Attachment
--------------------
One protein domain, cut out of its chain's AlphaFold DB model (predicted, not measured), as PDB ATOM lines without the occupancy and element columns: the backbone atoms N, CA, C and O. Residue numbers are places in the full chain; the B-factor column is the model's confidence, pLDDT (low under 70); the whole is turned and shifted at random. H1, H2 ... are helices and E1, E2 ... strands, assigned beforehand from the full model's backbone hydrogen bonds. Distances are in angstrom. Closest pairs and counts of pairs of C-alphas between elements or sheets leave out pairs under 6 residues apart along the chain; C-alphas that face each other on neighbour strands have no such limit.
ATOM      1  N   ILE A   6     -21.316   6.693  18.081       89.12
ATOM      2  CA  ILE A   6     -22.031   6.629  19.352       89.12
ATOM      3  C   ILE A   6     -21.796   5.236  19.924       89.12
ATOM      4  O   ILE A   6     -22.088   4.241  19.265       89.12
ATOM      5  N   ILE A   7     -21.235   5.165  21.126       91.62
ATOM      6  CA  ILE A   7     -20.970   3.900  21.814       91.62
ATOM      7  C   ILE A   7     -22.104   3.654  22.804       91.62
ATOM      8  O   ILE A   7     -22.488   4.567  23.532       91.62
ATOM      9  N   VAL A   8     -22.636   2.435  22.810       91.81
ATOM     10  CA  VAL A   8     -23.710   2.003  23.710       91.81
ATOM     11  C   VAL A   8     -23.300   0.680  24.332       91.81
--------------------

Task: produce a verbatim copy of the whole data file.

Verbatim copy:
One protein domain, cut out of its chain's AlphaFold DB model (predicted, not measured), as PDB ATOM lines without the occupancy and element columns: the backbone atoms N, CA, C and O. Residue numbers are places in the full chain; the B-factor column is the model's confidence, pLDDT (low under 70); the whole is turned and shifted at random. H1, H2 ... are helices and E1, E2 ... strands, assigned beforehand from the full model's backbone hydrogen bonds. Distances are in angstrom. Closest pairs and counts of pairs of C-alphas between elements or sheets leave out pairs under 6 residues apart along the chain; C-alphas that face each other on neighbour strands have no such limit.
ATOM      1  N   ILE A   6     -21.316   6.693  18.081       89.12
ATOM      2  CA  ILE A   6     -22.031   6.629  19.352       89.12
ATOM      3  C   ILE A   6     -21.796   5.236  19.924       89.12
ATOM      4  O   ILE A   6     -22.088   4.241  19.265       89.12
ATOM      5  N   ILE A   7     -21.235   5.165  21.126       91.62
ATOM      6  CA  ILE A   7     -20.970   3.900  21.814       91.62
ATOM      7  C   ILE A   7     -22.104   3.654  22.804       91.62
ATOM      8  O   ILE A   7     -22.488   4.567  23.532       91.62
ATOM      9  N   VAL A   8     -22.636   2.435  22.810       91.81
ATOM     10  CA  VAL A   8     -23.710   2.003  23.710       91.81
ATOM     11  C   VAL A   8     -23.300   0.680  24.332       91.81